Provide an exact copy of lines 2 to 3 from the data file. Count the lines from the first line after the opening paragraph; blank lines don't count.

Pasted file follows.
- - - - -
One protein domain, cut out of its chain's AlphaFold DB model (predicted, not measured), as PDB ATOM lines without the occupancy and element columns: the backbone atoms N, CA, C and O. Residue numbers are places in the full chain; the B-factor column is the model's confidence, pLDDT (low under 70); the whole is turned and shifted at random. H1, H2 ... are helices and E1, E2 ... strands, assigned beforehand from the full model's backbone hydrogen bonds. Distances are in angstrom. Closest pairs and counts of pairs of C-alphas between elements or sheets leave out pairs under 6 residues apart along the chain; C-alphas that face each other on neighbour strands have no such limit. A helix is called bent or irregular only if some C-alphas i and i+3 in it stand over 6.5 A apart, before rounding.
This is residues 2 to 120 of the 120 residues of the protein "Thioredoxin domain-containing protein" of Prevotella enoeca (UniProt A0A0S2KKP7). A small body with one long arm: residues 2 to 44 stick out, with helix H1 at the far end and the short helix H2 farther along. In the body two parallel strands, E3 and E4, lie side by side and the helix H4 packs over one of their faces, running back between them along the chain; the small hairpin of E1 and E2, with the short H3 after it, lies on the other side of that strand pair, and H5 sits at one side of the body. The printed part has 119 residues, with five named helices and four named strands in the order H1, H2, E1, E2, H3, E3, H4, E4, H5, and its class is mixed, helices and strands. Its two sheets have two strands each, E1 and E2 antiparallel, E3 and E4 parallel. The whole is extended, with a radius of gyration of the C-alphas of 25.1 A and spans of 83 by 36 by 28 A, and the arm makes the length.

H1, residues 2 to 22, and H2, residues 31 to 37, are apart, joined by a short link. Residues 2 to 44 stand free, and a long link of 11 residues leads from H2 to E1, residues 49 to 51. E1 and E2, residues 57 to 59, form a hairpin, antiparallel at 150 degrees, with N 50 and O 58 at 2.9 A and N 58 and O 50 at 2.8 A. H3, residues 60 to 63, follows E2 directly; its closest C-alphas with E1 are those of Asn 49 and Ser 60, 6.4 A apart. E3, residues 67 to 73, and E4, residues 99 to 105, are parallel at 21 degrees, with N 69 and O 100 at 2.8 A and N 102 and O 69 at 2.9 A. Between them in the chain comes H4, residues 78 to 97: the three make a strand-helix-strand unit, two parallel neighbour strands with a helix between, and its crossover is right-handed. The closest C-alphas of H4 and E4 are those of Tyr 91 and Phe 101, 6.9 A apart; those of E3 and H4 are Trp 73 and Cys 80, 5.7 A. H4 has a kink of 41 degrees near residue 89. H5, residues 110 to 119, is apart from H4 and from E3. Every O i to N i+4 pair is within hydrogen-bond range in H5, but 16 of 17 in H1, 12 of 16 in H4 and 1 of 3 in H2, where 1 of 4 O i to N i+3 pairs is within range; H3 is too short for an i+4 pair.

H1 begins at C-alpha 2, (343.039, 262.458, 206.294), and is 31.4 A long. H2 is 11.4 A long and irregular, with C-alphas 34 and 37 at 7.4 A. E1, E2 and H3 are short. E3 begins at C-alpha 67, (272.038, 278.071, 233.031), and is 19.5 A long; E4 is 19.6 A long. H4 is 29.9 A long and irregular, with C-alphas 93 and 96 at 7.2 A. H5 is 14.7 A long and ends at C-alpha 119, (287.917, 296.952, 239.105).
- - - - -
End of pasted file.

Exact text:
H1, residues 2 to 22, and H2, residues 31 to 37, are apart, joined by a short link. Residues 2 to 44 stand free, and a long link of 11 residues leads from H2 to E1, residues 49 to 51. E1 and E2, residues 57 to 59, form a hairpin, antiparallel at 150 degrees, with N 50 and O 58 at 2.9 A and N 58 and O 50 at 2.8 A. H3, residues 60 to 63, follows E2 directly; its closest C-alphas with E1 are those of Asn 49 and Ser 60, 6.4 A apart. E3, residues 67 to 73, and E4, residues 99 to 105, are parallel at 21 degrees, with N 69 and O 100 at 2.8 A and N 102 and O 69 at 2.9 A. Between them in the chain comes H4, residues 78 to 97: the three make a strand-helix-strand unit, two parallel neighbour strands with a helix between, and its crossover is right-handed. The closest C-alphas of H4 and E4 are those of Tyr 91 and Phe 101, 6.9 A apart; those of E3 and H4 are Trp 73 and Cys 80, 5.7 A. H4 has a kink of 41 degrees near residue 89. H5, residues 110 to 119, is apart from H4 and from E3. Every O i to N i+4 pair is within hydrogen-bond range in H5, but 16 of 17 in H1, 12 of 16 in H4 and 1 of 3 in H2, where 1 of 4 O i to N i+3 pairs is within range; H3 is too short for an i+4 pair.

H1 begins at C-alpha 2, (343.039, 262.458, 206.294), and is 31.4 A long. H2 is 11.4 A long and irregular, with C-alphas 34 and 37 at 7.4 A. E1, E2 and H3 are short. E3 begins at C-alpha 67, (272.038, 278.071, 233.031), and is 19.5 A long; E4 is 19.6 A long. H4 is 29.9 A long and irregular, with C-alphas 93 and 96 at 7.2 A. H5 is 14.7 A long and ends at C-alpha 119, (287.917, 296.952, 239.105).